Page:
Academics at Oxford University have failed in a new bid to challenge rules forcing them to retire at 67.
The university’s congregation – which is made up of academics and administrative staff – voted down a call to axe the retirement age.
Paul Ewart, a 69-year-old professor of physics at Oxford, said it was “disappointing… but not the end”.
Oxford University said its rule created “career progression” and “inter-generational” fairness.
Prof Ewart has described the rule as “age discrimination” and said it affected many colleagues still teaching at “the peak of their form”.
He said he and his colleagues respected the vote but individuals could still take their cases to employment tribunals.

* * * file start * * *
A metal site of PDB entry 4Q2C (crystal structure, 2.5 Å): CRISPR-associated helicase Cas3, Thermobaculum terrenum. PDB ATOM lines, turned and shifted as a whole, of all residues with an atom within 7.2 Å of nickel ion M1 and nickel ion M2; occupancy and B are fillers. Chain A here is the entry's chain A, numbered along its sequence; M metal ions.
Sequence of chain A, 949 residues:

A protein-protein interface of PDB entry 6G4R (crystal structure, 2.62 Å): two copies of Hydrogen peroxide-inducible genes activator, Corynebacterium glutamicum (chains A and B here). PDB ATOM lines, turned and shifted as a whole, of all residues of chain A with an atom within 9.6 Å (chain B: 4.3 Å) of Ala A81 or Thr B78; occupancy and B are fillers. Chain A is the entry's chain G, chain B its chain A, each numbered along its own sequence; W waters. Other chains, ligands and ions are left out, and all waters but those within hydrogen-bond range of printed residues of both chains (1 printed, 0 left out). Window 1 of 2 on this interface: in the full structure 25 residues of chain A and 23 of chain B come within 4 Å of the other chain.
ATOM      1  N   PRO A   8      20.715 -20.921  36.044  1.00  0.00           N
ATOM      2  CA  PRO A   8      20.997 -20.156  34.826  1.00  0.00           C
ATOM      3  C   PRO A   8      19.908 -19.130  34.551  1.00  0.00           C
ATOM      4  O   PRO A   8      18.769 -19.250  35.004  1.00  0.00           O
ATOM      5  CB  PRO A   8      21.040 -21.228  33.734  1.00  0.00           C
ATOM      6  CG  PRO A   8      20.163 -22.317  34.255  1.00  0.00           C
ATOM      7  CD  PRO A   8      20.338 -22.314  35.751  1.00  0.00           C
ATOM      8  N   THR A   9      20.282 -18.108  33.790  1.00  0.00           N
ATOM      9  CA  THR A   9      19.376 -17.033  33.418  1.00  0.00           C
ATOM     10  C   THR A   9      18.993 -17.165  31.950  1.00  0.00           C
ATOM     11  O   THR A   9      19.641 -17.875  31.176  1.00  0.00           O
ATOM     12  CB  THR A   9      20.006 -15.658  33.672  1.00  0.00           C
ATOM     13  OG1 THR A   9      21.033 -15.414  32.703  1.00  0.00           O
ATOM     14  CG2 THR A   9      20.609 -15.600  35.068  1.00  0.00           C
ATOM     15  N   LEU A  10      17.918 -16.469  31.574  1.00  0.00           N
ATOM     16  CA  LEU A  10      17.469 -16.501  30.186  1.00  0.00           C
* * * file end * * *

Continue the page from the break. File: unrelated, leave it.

Gill Evans, emeritus professor at Cambridge University, who has been involved in the Oxford campaign, said: “Nobody is surprised, everybody involved sees this as a stage in the process.”
The Equality Act prevents employers from forcing workers to retire at 65, although employers can still implement a compulsory retirement age where they can justify it.
A motion to scrap the university’s rule was debated by Oxford’s congregation on 16 May, but was lost by 143 votes to 64.
Campaigners then triggered the postal vote of all members the congregation – around 5,000 in total – over the future of the EJRA.
The ballot closed on Friday but was defeated by 1,142 votes to 538.
Oxford University said the postal vote was the sixth time in three months that the congregation had considered the “employer-justified retirement age” and that it had supported the policy every time.
“By any standard, the frequency of discussion and voting has been exhaustive and the considerable majority against abolition speaks for itself,” it added.